We are definitely limited, when it comes to indoor entertainment, or overnight guests, but we have found ways to cope. Winter, of course, would make things much more difficult, even if the RV was built for cold weather.
All this has convinced me, that a comfortable home for 2 people, could be designed in about 500 sq. ft.. The 1000 sq. ft. home we are building may seem palatial by the time we move in.
What is the purpose of this little exercise? I think it shows that most of us could do with much less space than we suppose.
Less space means less environmental impact. It also means less initial cost, less maintenance, and less money spent for heating and cooling.
So why are we building a house more than twice that size? A difficult question. Particularly as I am a huge advocate of small.
We do require reasonable ease and value in resale. We are quite old, and things could change rapidly for us. I don’t believe the market, in our area, is quite ready for a 500 sq. ft. house. We require a second bedroom for a handicapped daughter who spends about 4 nights with us every couple weeks. We occasionally have more overnight guests, so have included extra multiple use space. I do need a comfortable office and computer station. Because of frequent guests and our age we believe two full baths are necessary.
These may be fairly valid arguments, but they do not prevent me from feeling just a bit guilty, for using more resources than we might need.
We did plan for an open concept plan for our kitchen, dining, living and office areas. This allows for some adjustment of the spaces as the need arises. We also planned for the house to be easily expandable, if the need should arise for future owners. The house has no basement. Expansion that way is not an easy option.
I do ease my guilt, and my wallet, by purchasing used material where possible, and by building an efficient house.
I have no guilt at all about our vehicles, another area where size matters. We live in a rural area, and at least one vehicle is an absolute necessity. We drive a compact car in a five door, or hatchback, configuration. It gives us as much room for cargo as many large cars. Ease of parking, small turning radius, low initial cost, and of course excellent fuel mileage, make me a real fan of small cars. Comfort may suffer some, but not significantly. I feel I gain some prestige in showing my concern for the environment.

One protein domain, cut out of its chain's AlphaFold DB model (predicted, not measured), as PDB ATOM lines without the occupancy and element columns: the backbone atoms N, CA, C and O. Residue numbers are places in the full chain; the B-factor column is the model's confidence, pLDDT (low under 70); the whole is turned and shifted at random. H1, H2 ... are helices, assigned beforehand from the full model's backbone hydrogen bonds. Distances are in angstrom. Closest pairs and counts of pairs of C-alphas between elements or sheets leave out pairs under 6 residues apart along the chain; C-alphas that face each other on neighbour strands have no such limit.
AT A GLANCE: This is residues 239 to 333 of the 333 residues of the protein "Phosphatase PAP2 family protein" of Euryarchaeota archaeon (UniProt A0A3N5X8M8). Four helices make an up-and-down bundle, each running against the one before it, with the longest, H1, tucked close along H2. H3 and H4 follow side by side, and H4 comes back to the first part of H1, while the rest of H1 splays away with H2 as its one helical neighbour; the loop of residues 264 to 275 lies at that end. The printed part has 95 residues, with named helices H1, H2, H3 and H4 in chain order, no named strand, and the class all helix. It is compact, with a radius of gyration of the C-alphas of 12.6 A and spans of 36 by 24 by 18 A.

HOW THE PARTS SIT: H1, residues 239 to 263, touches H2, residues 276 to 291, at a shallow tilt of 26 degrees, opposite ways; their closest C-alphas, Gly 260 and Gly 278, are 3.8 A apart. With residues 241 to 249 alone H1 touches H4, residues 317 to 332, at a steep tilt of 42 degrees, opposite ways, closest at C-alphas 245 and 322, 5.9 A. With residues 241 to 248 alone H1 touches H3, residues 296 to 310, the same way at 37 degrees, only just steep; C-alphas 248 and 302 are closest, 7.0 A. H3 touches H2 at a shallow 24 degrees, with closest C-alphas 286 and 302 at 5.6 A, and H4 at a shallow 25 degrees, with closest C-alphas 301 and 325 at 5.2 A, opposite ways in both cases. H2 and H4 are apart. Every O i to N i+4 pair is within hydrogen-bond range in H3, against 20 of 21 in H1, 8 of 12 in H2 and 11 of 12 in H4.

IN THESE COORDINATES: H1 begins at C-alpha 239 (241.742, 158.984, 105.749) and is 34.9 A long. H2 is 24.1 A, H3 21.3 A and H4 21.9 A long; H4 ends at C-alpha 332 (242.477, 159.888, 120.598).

Compact cars are probably not an option for families with children, Mini vans are a good choice in this case.
Some will argue a safety difference. In my opinion a large car may not be maintained as well, because of cost. You are also carrying a much larger load of a very flammable fuel. Agility and stopping distances may be reduced with a large heavy car. Survival in a small car may not be as good when in a collision with a larger vehicle. However, doesn’t that make the large car the killer?
Of course, you can own a big car and still have no more impact on the environment than me. You just have to drive less at sensible speeds. Considering the cost, you likely will.
We also own a small truck (a Ford Ranger,) needed for construction, and as backup. Fuel efficiency is reasonable but not exceptional. We avoid using it if we can.
I have been told that size matters in other fields of endeavor. I think they were talking about my waist size. It certainly reduces my agility and costs a lot to maintain.
Update — we recently disposed of our truck and purchased a minivan with stowaway seats. It can haul as much cargo as the truck and can also tow a trailer for dirty loads. It is a multi use vehicle that still has a quite reasonable fuel use.